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Peter Cushing: A Life in Film

David Miller

(Titan; US: Apr 2013)

I love me some Peter Cushing. Like many fans of classic horror and sci-fi movies, I stumbled upon the Hammer Horror series sometime in my teen years, and that string of excellent films is burned indelibly in my brain: Curse of Frankenstein, Horror of Dracula, The Mummy, The Hound of the Baskervilles, and many others. These films all featured the Lennon& McCartney of British horror film actors, Peter Cushing—who generally played the intellectual characters like Van Helsing and Sherlock Holmes—and Christopher Lee, who tended to get saddled with the monster roles, though in some cases such as Dracula, those roles could be meaty indeed.


Ironically, my earliest onscreen encounter with Cushing—the earliest that I recall, at least—was in one of his later roles, as his career was winding down. In the original Star Wars, he plays a small but substantial role as Grand Moff Tarkin, a man who is capable of exerting a degree of control over Darth Vader. This is no small feat, and the fact that the scene is convincing rather than silly is a testament to the acting abilities of Cushing, aided considerably by his skeletally sunken cheeks and uber-precise diction.


After that encounter, my 14-year-old self began noticing Cushing in all manner of roles, but generally limited to horror flicks and garish science fiction. That Cushing’s career was anything but so limited has much more to do with my limited taste in film than any limitation in his choice of roles.


David Miller’s new book, Peter Cushing: A Life in Film will likely do much to dispel the notion that Cushing was a one-trick pony. In fact, his career spanned decades of involvement in theater, television, film and even fine art—he was an avid painter of watercolors—and roles included everything from Shakespeare to literary classics to “prestige” pictures to, yes, monster movies from Hammer.


By all accounts he was a gentle and kindhearted man, a perfectionist in his art and a hugely devoted husband. It’s a pity, then, that this biography is so devoid of the man’s presence. There’s a great deal of factual information here, as page after page chronicles film and television appearances right down to the fees paid for each performance. But there is very little here about the man behind those performances.


There’s plenty of useful information here, of course. Miller is a meticulous devotee of facts, and anyone wishing to clarify details of Cushing’s career has a valuable resource in this volume. Beginning his career with small roles in the theater, Cushing caught the eye of Laurence Olivier—not a bad eye to catch—who then cast him in his productions of plays such as Richard III and The School for Scandal. From there it was a small leap to the BBC’s weekly television plays, which were broadcast live and so amounted to stage plays performed in front of millions.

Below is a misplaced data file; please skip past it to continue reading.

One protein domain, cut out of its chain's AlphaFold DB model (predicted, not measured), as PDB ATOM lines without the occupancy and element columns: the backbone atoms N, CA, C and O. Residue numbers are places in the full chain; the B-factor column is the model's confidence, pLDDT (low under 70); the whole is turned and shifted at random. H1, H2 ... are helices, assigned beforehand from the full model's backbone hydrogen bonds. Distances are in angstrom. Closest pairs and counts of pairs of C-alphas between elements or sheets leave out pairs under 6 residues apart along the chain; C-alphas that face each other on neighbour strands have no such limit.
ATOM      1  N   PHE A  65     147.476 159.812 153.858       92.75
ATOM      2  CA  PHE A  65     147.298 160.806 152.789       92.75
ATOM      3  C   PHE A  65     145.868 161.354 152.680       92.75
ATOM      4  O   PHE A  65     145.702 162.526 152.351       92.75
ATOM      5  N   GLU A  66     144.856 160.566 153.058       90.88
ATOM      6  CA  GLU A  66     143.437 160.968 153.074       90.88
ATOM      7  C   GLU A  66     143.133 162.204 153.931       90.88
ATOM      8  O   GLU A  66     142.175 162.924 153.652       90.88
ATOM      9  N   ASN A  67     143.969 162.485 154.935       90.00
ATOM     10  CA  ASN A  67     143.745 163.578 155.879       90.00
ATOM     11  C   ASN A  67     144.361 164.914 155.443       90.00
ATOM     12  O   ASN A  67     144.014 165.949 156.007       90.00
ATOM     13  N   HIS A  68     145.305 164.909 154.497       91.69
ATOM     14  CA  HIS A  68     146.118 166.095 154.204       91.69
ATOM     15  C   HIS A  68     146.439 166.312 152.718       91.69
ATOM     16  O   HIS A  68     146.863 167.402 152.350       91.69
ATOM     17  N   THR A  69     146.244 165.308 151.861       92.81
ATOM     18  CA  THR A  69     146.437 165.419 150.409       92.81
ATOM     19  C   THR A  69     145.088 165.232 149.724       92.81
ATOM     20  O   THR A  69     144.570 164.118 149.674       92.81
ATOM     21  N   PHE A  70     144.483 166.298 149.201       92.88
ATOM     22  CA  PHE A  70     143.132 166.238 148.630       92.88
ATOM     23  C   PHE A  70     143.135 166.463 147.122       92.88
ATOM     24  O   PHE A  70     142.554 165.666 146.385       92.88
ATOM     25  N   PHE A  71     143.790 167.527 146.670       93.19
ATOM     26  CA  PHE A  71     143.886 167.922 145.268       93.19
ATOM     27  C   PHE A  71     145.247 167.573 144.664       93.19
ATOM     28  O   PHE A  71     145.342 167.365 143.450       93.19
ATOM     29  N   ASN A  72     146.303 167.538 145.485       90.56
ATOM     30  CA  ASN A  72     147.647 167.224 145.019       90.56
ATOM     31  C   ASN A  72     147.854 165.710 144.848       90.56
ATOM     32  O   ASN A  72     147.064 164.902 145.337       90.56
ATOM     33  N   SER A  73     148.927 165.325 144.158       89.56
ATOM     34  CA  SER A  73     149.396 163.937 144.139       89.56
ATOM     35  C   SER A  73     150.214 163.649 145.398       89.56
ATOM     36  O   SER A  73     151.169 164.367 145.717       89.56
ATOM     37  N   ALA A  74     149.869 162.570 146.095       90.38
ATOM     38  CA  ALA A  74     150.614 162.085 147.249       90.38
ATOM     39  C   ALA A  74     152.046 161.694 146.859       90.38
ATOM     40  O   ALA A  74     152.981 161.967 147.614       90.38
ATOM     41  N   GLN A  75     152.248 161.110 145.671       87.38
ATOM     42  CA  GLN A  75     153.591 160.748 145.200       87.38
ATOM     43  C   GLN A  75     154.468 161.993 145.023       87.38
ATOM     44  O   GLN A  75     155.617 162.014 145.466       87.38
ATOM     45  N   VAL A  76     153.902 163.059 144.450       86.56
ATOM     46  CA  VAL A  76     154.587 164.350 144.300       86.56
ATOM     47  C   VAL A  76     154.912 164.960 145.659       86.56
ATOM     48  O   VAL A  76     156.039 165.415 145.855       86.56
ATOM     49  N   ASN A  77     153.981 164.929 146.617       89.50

It was the BBC adaptation of George Orwell’s 1984 that provided Cushing with his first substantial leading role, and the reviews were positive. After that there was no looking back: movies followed, including 1955’s Alexander the Great starring Richard Burton, and 1957 cult favorite The Abominable Snowman (great movie, by the way).


Apart from the filmography, though, there’s not much depth in this book. Cushing’s early life and upbringing is summarized in two pages; in short order we move on to Cushing’s early stage career, his flirtation with Hollywood, and his return to Britain at the outbreak of World War II. Hints of family discord are touched upon—Cushing’s father disapproved of the son’s vocation—but scarcely more than a sentence or two delineates what must have been a painful struggle for the sensitive actor.


Similarly, Cushing’s famously precise enunciation is mentioned in passing as a result of a concerted effort to lose his country accent. This is potentially a fascinating window into the man’s character, but nothing more is said of it. His lifelong marriage and devotion to Helen is mentioned often, but we are told of it rather than actually witnessing it, if you will.


The book excels in photographs, both color and (mostly) black and white. There are stills from obscure Cushing appearances in such films as 1939’s Laurel and Hardy vehicle A Chump at Oxford and from many of the BBC teleplays which remain unavailable to the modern viewer. To a lesser degree there are candid shots, as well, moments of backstage relaxation or private times with Helen.


Readers wishing for an overview of Cushing’s professional career will likely be satisfied with the depth of detail contained here; the man was in hundreds of movies, or so it feels, and they are all meticulously chronicled. Those of us wishing for a bit of insight into the man himself, however, are likely to go away dissatisfied. This year marks the 100th anniversary of Cushing’s birth, and a new edition of his memoirs (originally written in two volumes in the ‘80s, several years before his death) has been published (Peter Cushing: The Complete Memoirs). Miller’s book has its uses, but maybe the best place to get information on Cushing the man is from the man himself.

Rating:

DAVID MAINE is a novelist and essayist. His books include The Preservationist (2004), Fallen (2005), The Book of Samson (2006), Monster, 1959 (2008) and An Age of Madness (2012). He has contributed to The Washington Post, Publishers Weekly, Esquire.com and NPR.com, among other outlets. He is a lifelong music obsessive whose interests range from rock to folk to hip-hop to international to blues. He currently lives in western Massachusetts, where he works in human services. Catch up with his blog, The Party Never Stops, at davidmaine.blogspot.com, or become his buddy on Facebook (or Twitter or Google+ or whatever you prefer) to keep up with reviews and other developments.


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